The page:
Breathing Exercises

Breathing exercises are really good for you mentally and physically. It’s found that we take up to 23,000 breaths per day so even doing 5 minutes of any breathing exercise as a daily practise will be beneficial as it will help us thrive rather than just surviving.

For example, when you’re overwhelmed or stressed your heart rate increases, your breathing becomes faster/shallower and your blood pressure rises. However, when you take deep breathes, focus on your breathing and relax they will reduce and go back to normal so you will feel relief as breathing affects the whole body.

Square Breathing

Four-square breathing or box breathing is where you inhale for four seconds, hold it for four seconds, exhale for four seconds and finally hold for four seconds. This can be done sitting or laying down, it may also be helpful to trace a square with your finger as you each four second interval. This breathing technique helps improve your alertness and boosts your energy levels while also improving your daily focus.

4-7-8 Breathing  

The 4-7-8 technique can be done either laying or sitting down, but make sure you have good posture. Firstly, you should slightly part your lips so you can breathe out all the air in your lungs. As you’re doing this make a slight ‘swooshing’ sound. Then close your lips and put your tongue on the back of your front teeth. While doing this, breath in for four seconds, hold it for 7, then slightly part your lips and exhale for 8 seconds.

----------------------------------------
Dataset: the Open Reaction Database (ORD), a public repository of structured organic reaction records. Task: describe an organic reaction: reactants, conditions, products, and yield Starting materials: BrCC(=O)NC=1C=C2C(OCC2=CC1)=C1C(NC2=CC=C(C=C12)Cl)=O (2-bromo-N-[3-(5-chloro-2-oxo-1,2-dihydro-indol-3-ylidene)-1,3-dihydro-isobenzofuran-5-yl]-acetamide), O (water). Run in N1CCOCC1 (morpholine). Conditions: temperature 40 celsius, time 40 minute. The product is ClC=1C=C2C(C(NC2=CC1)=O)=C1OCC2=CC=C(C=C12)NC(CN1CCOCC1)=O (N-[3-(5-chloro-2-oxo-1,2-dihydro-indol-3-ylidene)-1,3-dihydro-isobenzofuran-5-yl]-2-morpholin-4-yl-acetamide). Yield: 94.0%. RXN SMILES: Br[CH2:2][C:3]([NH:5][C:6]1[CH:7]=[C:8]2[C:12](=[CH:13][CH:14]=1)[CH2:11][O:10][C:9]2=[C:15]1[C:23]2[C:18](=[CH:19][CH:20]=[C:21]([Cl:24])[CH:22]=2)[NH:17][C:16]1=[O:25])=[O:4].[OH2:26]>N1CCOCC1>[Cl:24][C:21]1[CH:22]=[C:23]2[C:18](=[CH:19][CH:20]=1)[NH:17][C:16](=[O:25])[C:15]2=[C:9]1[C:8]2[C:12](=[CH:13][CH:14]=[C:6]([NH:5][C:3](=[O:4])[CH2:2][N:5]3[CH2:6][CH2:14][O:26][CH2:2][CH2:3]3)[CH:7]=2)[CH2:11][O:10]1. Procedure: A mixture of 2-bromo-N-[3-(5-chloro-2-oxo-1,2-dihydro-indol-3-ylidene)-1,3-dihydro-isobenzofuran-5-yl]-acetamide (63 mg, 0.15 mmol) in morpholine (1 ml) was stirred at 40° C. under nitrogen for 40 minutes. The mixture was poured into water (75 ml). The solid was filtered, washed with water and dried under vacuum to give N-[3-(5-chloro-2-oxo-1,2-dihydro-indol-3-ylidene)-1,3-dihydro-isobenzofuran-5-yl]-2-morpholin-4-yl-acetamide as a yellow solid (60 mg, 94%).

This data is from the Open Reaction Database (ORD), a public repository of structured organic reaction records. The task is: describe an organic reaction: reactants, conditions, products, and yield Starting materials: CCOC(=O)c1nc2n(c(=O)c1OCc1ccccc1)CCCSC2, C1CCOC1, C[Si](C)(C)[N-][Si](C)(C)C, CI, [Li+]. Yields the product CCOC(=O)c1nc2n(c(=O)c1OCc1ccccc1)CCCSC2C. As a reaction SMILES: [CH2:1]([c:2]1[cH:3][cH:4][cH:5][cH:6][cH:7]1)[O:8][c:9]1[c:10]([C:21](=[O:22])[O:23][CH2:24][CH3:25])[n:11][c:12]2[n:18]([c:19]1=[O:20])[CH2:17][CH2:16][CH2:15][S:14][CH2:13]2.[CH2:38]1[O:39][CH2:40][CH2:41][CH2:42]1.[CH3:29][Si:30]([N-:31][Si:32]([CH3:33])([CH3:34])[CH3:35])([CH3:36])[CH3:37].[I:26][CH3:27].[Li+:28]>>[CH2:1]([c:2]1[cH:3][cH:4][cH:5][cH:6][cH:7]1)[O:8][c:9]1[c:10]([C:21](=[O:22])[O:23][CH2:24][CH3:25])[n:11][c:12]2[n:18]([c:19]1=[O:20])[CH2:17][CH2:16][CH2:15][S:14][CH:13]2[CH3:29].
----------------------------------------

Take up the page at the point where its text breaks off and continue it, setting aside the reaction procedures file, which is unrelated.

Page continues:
Do this for a minimum of 4 full breaths or repeat this for 5-10 minutes. This form of breathing helps replenish your body’s oxygen levels, calm your nerves and reduces stress as well as helping you focus and improving sleep.

Belly Breathing

Belly breathing or abdominal breathing is deep diaphragmatic breathing. Again, you can choose to either sit or lay down. You place one hand on your chest and the other on your belly and then as you’re breathing you feel your belly expanding and then go back down as you breath in and out. This should be done for 5-10 minutes.

This type of breathing helps to decrease heart rate and blood pressure as well as stimulating the vague nerve which helps us be present and reduce our fight, flight, freeze or fawn response during anxiety. 

Most breathing exercises have shown to reduce anxiety, improve your sleep and relax you because you are lowering the stress in your body. Deep breathing sends a message to your brain saying to calm down because when you deep breath you’re participating in what your body naturally does when relaxed. By deep breathing for 20-30 minuets a day you will decrease anxiety and stress as you will be boosting the supply of oxygen to your brain which in turn will simulate the parasympathetic nervous system, which stimulates a sense of calmness.